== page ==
I haven't tried it yet, but painter's blue tape as used in the video would probably be great as a stencil/resist. I've heard good things about vinegar, but haven't had the chance to try it myself yet either.

EDIT: Vinegar+salt works great. Better than water+salt, and it seems to give a shinier etch too.
danielsmith5664 : I had heard about this process a while back. Recently I've been playing around with pure vinegar as an acid bath to etch metal. Works decently well, just requires a load of time. This was a method I had been interested in trying and the clear tutorial is really appreciated.
Old George : Now THAT'S what I call a very helpful video, thanks! I was planning to use acid to etch IDs on very small parts but this simple method is far better; more precise and much safer. One question: how long do the little 9volt batteries last (PP3)? How many etchings like this one would you expect to get from one PP3 battery?
neiljborja : Just etched my name on my Leatherman (and did my dad's too!) using your video tutorial. Quick, easy, and dirt cheap. Thanks!

Chemical Etching Process Video

Learn everything there is to know about chemical etching with our FREE whitepaper: https://resources.precisionmicro.com/en/chemical-etching-whitepaper

The photo etching process involves photosensitive polymer being applied to a raw metal sheet. Using CAD designed photo-tools as stencils, the metal is exposed to UV light to leave a design pattern, which is developed and etched from the metal sheet.

Precision Micro engineers are highly trained to work with a wide range of digital CAD design formats, from which they plot front and rear component stencils known as photo-tools.

Precision Micro's photo-tools are so cost-effective to produce in relation to traditional tooling, that design revisions are implemented at a fraction of the cost, allowing customers to perfect their designs without the usual budgetary constraints.

Once a material has been selected for photo etching, it is imperative that it is thoroughly cleaned of all contaminants, allowing good surface conditions for etching.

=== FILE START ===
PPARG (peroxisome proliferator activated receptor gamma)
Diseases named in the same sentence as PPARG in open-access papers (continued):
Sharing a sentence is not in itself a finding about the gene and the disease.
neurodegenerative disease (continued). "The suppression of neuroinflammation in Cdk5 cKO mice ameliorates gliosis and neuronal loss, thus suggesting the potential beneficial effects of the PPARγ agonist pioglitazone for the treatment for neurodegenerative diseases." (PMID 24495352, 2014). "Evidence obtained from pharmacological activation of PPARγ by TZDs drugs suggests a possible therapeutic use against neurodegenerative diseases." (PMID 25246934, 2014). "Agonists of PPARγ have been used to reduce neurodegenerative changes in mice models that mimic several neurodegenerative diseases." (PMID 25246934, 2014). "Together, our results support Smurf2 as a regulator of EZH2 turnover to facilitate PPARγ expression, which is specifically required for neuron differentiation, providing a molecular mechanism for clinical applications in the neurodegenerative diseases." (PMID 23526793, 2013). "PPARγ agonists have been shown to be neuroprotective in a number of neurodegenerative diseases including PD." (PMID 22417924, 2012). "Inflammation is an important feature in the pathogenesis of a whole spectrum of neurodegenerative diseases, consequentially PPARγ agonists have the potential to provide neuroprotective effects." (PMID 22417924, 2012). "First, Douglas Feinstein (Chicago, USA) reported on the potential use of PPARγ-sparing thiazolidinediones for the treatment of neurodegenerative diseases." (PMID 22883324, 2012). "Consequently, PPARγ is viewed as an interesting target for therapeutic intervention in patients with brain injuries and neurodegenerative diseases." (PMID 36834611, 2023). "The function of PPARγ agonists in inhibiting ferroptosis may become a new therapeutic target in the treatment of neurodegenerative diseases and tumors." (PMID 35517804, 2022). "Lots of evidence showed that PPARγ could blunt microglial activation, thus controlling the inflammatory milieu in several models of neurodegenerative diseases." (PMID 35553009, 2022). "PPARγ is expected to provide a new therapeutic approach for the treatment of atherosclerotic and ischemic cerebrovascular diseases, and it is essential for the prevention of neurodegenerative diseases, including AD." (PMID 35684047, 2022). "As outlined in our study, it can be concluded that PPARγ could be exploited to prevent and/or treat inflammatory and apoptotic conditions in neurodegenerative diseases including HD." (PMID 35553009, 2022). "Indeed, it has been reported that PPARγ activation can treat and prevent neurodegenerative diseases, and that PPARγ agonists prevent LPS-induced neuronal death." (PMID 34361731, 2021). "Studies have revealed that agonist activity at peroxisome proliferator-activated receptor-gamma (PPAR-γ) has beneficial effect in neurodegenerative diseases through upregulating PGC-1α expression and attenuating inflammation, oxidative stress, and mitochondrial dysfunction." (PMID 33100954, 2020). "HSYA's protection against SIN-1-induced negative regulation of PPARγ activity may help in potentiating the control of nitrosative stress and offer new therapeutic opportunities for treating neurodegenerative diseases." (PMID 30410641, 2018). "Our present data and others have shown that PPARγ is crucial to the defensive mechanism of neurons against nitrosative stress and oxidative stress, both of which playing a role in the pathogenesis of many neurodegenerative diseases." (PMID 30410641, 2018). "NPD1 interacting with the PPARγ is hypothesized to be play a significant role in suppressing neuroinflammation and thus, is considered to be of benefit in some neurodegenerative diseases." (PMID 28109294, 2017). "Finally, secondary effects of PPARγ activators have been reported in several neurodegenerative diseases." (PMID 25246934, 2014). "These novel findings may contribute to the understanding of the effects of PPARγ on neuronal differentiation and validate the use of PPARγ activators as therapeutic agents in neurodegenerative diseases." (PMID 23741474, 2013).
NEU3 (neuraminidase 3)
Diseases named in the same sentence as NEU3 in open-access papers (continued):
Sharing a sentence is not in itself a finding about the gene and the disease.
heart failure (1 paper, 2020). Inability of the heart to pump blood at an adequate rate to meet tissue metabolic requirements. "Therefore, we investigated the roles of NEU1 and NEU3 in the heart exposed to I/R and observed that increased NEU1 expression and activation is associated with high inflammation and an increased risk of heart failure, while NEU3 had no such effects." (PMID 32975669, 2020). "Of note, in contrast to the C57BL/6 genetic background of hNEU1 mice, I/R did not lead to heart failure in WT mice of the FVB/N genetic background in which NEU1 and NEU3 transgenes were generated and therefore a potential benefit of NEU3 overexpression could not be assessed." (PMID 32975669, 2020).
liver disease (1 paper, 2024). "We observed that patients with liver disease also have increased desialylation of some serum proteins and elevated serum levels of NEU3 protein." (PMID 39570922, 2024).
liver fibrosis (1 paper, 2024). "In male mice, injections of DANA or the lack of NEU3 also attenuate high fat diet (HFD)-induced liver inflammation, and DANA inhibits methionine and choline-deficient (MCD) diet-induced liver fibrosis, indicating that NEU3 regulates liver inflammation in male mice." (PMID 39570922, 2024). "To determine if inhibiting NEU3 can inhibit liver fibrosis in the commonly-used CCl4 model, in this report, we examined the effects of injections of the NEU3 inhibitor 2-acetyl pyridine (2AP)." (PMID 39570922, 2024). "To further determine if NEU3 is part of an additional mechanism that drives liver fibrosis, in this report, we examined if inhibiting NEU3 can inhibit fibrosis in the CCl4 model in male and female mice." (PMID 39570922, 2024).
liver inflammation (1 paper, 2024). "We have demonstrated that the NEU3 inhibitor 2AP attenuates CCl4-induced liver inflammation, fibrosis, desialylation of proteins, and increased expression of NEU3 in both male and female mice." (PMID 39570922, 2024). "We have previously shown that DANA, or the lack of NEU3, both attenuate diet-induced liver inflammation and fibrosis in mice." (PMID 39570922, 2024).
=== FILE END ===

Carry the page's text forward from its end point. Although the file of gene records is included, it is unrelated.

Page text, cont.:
The photo etching process can be achieved through a number of different lamination methods, including roller, wet-dip or dry lamination. This comprehensive range of approaches allows component manufacture from metal with thicknesses of 10 microns to 2 millimetres and in sheets up to 1.5 metres in length.

During the lamination process, it is important that contact between the photosensitive and metal layers is uninterrupted, so again a tightly controlled clean environment is essential.

The metal sheet is sandwiched between the photo-tools before exposure to a burst of ultraviolet light, which hardens selected areas of the laminate into an acid-resistant surface. The sheet is developed and any unexposed laminate is washed clear.

Acid solution is sprayed onto the sheet, dissolving the exposed areas of metal and revealing the product design. If the metal is exposed on only the front photo-tool then the acid will etch from only one side, and where both the front and rear photo-tools contain etchable areas, the metal will be entirely removed leaving smooth, burr-free edges, without affecting any material properties. The remaining resist is then stripped away to reveal the finished item.

The process often offers a natural solution to many design challenges. Components suitable for blood filtration, with features finer than a human hair, can be produced at the same cost as a simple cut out. And logos, part numbers and other special features can be incorporated at no extra cost.

https://www.precisionmicro.com/chemical-etching/
360 KNOWLEDGE WORLD : Excellent
洪奕胜 : nice